Some time ago I was working at a healthcare technical support organisation who's responsibility was the development and maintenance of internal and external web applications. These applications were not patient centric, but more informational and were created mainly using the Umbraco platform. I was only a contractor at this organisation and as soon as I started there it became apparent that no one was actually monitoring the health of these applications in a proactive manner. Occasionally we would get phone calls about a site performing slowly or in some cases, just not there at all. I asked as to why there was no monitoring and the answer was that they didn’t trust third party software especially from outside the network to have access to what was inside. A monitoring tool was always something they wanted, but didn’t have the resources to implement. After my stint working there I decided to create an app that could be installed within the internal network and monitor basic statistics of web sites without having to punch a hole through the firewall. So I created the first incarnation of WebUp on the Universal Windows Platform using JavaScript and HTML (well I am a web developer after all). Over time I got a bit of traction and the app worked just fine. Now 3 years down the line, I have completely rewritten it using Xamarin Forms and it is now available in both the Windows Store and Google Play Store.

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WebUp on Windows devices


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WebUp on Android devices


Technologies

I developed it using Xamarin Forms and has a SQLite data store using the sqlite-net-pcl package from NuGet. Messaging is achieved using the MailKit package which sends notification emails via SendGrid. Underneath, it is using .Net Core 2.0 with all app logic in a shared app project and individual projects for Android and UWP.

Issues

The original version of WebUp allowed the pinging of raw IP addresses which I also wanted in this version, however the Ping functionality is not available on the UWP due to security restrictions around sandboxed applications. I am still pondering on a work around for this.

The future

I have a few ideas of where to take this app in the future, one idea is the collection of long term data so users can drill down and see the performance over time of a web application.

Happy coding

I am working on an app for the Windows Store that requires mapping functionality. As it is a Windows app, it seems logical to use Bing Maps as they also provide an SDK for apps. Currently it is at version 8, but I had a few problems implementing that version so went for version 7 with the hope to upgrade it at some point when I get more traction for the app.

Firstly you need to go to the Bing Maps Developer portal and sign in to request an API key for your project.

Click on the Create Key link and enter some details about the app. For store apps, a key type of Basic should suffice as we are not doing any enterprise level development. Choose Universal Windows app for the type and any URL you have for your in dev app (I use a placeholder page on my website where the app privacy policy etc. are going to go).

Some transactions with the Bing Maps API are billable, but you have to exceed a limit of 50,000 transactions in any 24 hour period, a listing of billable transactions can be found here. The reason I am mentioning this is in case you are offering a free app and a large number of users start to hit the service you could be liable to paying out.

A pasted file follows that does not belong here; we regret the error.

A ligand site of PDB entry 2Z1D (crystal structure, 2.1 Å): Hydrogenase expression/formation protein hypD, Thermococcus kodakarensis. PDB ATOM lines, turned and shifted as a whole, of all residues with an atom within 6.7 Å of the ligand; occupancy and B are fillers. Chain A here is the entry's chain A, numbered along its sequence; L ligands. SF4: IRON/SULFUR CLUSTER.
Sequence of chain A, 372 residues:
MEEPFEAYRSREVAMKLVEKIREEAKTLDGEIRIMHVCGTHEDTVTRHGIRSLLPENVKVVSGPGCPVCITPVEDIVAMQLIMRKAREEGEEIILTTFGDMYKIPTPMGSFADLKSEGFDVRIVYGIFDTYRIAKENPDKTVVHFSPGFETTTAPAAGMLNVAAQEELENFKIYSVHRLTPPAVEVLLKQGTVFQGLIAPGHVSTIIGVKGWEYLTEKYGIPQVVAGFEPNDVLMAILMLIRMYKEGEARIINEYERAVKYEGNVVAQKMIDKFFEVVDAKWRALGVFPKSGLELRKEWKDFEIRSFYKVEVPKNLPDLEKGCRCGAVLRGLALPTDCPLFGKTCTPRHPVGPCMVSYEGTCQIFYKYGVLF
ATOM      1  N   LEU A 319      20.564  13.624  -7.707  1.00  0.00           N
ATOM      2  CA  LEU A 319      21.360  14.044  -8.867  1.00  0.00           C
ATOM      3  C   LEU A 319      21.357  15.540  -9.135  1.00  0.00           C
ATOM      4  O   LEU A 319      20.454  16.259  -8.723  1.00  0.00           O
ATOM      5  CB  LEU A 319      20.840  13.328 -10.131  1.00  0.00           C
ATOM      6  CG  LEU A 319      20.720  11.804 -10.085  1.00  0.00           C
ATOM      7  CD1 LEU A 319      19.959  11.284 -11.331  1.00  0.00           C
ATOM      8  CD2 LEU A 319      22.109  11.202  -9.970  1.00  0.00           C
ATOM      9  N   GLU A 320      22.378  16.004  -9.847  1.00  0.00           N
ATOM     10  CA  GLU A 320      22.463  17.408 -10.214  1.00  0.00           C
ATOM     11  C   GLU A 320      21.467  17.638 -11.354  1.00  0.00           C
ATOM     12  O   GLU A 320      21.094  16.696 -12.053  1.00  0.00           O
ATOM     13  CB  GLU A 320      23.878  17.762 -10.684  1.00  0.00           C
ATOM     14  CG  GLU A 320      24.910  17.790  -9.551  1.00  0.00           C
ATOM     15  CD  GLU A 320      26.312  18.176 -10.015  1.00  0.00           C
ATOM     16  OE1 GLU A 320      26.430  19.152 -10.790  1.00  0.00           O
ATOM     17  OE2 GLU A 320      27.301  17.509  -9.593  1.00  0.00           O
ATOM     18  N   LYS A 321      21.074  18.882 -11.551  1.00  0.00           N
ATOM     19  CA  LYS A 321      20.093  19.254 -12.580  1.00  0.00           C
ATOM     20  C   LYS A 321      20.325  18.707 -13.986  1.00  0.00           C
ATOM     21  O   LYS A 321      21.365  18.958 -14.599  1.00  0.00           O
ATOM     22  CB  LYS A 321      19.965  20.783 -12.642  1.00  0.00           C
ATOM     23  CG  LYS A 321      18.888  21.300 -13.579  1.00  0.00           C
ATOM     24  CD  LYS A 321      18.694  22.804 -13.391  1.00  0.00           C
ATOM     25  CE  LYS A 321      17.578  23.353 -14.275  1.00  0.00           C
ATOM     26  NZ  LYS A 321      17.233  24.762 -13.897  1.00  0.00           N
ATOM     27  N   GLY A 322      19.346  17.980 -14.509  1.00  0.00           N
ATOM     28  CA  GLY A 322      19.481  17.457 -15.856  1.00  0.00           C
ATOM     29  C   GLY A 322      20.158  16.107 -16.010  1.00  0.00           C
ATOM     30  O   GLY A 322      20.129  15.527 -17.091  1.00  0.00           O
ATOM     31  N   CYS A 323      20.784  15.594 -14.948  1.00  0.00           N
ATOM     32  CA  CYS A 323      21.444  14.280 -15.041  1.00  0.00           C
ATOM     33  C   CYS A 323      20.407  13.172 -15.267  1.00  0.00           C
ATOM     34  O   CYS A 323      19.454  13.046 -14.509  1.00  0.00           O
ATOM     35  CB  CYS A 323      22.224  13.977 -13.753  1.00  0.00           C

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While there have a look at the feature set for V7 with the online examples. As these are all HTML and JavaScript based samples, they are also ideal for a WinJS UWP app.

To get the SDK for V7, you need to go to the Visual Studio Marketplace and download the Bing Maps SDK for Windows 8.1 Store apps.

This will give you a VSIX to install into Visual Studio.

Open up Visual Studio and choose New Project >> JavaScript >> Windows >> Universal >> WinJS App

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This will give you a basic template with enough functionality to test out the mapping API.

Choose the Target versions to support (Build 10586 should suffice)

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Add a reference to the Bing Maps for JavaScript extension.

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It will highlight a compatibility warning linking to https://go.microsoft.com/fwlink/?LinkID=309181 as it is really should be used with Windows 8.1 apps.

So now when we expand the References in our app we can see the required files for the mapping functionality we are going to build with.

I like to structure my apps, so that the main entry view (index.html and main.js) do a check on load and change the view depending on screen size/device etc. So I create a home view which has the ready, unload and updateLayout functionality. This home view is then loaded from the main entry view and inserted into a content host element.

 

We now need to add the script references and an element for the map in the home.html file:-

The CSP is important because it defines which urls are safe to load from. The div with the id webview is where our map will go.

Then in the home.js file add this

There you go, our simple map in the app.

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There is so much more functionality that can ne added to this app such as getting the geolocation of the user and adding pushpins to different locations, but I will leave that for another post.

Happy coding.

HTTP Endpoint Monitoring for both Windows and Android
WebUp App